To describe Opus Dei as mundane would likely strike most readers as odd, if not perverse. After all, the group has been embroiled in controversy since its birth, attracting criticism for its secretive practices, its members’ collusion in Francisco Franco’s dictatorship in Spain, and its often rigidly conservative beliefs. But the most literal meaning of “mundane” is “of this world”; and this is how Opus Dei understands itself, and how it has come to describe its charism. The key to understanding this group is ordinary secularity.
Throughout the history of Christianity, the tension between this-worldliness and otherworldliness has drawn many boundaries and defined countless identities. For someone like Augustine of Hippo, the two poles were quite clear: the realm of the transcendent is the City of God, the land of the promise of eternity; and the secular—saeculum—is the time between now and the Second Coming, before the wheat is sorted from the tares. To be self-consciously secular, or mundane, is to consider oneself wholly and truly of this age.
And this is indeed how Opus Dei sees itself. In the two-volume Opus Dei: A History, two senior members of the group, José Luis González-Gullón and John F. Coverdale, try to pin down the specific qualities that have given form to Opus Dei. And what they’ve come to see, nearly a century since the group was founded, is that it’s inextricably tied to the ordinariness of this age, to “a message that unites the human and the religious.”
Opus Dei was founded by the priest Josemaría Escrivá de Balaguer in Spain in 1928. During the Spanish Civil War, its members consolidated their presence in the country and strengthened their grip on its cultural, political, and professional circles. Few Commonweal readers will be unaware of Opus Dei’s more than slightly unusual history. A novelty in the Church, it began garnering the approval of certain key figures, especially Popes Pius XII and John Paul II. This allowed it to grow from a small association of Spanish lay Catholics and a handful of priests to become a one-hundred-thousand-strong “personal prelature”—a special status in canon law that grants it jurisdiction over all its members, outside the geographical diocesan system.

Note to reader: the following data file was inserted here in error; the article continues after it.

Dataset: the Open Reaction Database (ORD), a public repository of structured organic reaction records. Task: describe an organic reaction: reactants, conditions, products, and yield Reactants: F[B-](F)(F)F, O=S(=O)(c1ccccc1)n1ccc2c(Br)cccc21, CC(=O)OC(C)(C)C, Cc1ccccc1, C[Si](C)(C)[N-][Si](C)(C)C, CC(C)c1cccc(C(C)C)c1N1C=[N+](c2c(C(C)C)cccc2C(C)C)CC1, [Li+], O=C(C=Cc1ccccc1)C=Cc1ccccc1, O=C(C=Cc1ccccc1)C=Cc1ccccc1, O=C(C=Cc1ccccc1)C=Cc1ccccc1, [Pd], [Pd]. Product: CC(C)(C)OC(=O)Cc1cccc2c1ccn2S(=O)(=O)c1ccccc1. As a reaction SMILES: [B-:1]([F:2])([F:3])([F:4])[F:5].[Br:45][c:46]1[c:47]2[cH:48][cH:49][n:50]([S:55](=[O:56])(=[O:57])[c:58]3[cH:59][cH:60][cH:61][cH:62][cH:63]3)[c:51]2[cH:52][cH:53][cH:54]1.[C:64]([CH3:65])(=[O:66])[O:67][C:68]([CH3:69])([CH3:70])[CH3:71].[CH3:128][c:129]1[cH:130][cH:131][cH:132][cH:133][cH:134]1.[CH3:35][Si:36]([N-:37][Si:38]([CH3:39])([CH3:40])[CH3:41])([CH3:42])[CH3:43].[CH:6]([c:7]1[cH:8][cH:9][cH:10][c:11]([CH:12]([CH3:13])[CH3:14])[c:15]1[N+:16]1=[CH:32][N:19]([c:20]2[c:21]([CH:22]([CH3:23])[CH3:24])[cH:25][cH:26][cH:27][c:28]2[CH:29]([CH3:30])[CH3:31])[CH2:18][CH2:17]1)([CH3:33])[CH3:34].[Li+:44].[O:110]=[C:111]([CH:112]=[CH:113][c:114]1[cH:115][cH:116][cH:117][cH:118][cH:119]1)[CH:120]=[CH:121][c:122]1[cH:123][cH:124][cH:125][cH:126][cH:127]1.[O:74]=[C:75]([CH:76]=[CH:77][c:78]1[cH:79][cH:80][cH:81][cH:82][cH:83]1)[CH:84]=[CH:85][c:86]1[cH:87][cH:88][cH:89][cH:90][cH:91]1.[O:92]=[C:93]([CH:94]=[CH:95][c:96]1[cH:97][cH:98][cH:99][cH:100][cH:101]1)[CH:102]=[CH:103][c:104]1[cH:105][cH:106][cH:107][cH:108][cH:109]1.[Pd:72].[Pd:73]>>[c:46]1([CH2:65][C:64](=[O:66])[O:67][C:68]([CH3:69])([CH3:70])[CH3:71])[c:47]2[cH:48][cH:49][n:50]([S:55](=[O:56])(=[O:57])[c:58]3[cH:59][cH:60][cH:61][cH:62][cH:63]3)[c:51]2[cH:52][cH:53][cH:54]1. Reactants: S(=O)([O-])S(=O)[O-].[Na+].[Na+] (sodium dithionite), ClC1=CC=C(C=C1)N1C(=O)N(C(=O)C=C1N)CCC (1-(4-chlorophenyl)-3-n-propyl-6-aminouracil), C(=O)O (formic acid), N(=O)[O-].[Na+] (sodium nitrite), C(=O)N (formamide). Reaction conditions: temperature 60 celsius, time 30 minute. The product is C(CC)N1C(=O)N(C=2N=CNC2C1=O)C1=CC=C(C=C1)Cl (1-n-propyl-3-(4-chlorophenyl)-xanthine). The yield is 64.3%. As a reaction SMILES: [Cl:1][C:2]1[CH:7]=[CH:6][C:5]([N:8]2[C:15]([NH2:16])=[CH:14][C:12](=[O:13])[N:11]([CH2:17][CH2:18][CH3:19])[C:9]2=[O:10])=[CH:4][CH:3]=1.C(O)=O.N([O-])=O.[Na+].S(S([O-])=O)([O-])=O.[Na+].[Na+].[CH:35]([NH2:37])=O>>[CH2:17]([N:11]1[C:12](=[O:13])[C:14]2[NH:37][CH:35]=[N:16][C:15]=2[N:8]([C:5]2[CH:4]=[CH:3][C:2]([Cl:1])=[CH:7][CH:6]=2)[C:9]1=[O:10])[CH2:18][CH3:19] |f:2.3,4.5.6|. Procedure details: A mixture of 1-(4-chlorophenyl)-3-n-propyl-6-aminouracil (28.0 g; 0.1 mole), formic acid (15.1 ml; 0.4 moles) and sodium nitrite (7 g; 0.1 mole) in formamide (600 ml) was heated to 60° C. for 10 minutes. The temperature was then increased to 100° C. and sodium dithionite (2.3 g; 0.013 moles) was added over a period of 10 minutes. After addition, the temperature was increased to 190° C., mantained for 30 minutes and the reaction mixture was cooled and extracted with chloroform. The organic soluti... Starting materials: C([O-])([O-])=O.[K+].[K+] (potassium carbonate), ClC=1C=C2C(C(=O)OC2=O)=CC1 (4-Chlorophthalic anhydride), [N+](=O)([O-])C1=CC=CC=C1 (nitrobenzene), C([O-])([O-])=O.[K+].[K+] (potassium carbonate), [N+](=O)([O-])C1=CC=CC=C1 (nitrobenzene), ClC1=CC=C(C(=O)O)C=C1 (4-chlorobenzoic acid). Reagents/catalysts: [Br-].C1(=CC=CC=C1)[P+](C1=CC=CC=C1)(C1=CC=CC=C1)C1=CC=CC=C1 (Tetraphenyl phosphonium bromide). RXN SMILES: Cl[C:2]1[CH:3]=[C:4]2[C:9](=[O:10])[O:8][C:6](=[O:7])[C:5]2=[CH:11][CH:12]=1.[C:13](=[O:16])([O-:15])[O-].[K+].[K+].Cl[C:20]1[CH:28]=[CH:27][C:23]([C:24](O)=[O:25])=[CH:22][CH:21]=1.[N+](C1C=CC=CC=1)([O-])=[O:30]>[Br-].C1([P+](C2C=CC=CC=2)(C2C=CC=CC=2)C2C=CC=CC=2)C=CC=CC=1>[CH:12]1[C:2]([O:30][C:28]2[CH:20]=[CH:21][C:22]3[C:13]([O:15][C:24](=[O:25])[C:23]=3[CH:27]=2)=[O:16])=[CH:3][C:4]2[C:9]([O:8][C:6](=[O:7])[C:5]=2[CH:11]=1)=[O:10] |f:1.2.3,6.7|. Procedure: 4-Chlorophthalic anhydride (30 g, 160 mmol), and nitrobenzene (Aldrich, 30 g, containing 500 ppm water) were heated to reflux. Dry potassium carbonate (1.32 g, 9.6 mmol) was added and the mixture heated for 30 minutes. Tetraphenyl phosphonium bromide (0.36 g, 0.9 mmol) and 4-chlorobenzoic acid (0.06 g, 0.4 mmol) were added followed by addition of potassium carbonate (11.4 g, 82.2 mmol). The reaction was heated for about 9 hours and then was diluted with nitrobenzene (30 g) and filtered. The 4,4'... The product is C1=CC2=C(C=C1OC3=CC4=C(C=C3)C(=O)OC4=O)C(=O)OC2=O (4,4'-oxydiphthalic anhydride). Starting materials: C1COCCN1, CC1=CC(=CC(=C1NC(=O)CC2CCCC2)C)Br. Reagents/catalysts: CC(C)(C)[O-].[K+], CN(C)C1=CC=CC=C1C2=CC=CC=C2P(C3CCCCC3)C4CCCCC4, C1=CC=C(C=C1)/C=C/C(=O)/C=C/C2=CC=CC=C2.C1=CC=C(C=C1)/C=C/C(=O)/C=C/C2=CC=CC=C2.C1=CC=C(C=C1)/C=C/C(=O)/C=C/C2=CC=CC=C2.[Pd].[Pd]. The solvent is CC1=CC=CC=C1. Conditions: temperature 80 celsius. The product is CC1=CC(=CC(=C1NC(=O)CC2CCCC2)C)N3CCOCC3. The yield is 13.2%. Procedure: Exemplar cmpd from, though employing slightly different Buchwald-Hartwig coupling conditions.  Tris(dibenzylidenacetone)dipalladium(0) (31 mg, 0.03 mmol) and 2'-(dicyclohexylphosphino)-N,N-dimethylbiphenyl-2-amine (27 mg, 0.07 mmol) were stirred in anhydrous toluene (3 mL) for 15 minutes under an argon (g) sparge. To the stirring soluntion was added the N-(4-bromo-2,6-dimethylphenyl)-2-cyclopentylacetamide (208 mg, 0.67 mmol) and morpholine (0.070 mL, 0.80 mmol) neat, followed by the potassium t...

Opus Dei’s rapid ascent has been regarded with suspicion both inside and outside the Church. Its members are known for being fervently outspoken about their positions on such contested social issues as abortion and same-sex marriage (positions, it should be said, that many ordinary Catholics outside Opus Dei share). Their belief in the rigid separation of the roles of men and women, with the latter being instructed by the group to serve the former, has led many to find them uncomfortably conservative, even reactionary. Yet this is not where they get the most flak.
Escrivá believed in the necessity of meeting God, and sanctifying oneself, within the ordinary responsibilities of everyday life. In concrete terms, this implied a total, wholehearted acceptance of the professions—forms of life distinctive of the modern age. Among the ranks of Opus Dei, it is common to find lawyers, bankers, academics, journalists, and politicians of significant status. Opus Dei prepares and guides its members to an extraordinary extent. They all receive attentive spiritual formation based largely on Escrivá’s book The Way; many end up at one of the group’s well-funded colleges and universities, institutions that offer the subjects that make up the modern quadrivium: philosophy, law, economics, and communications.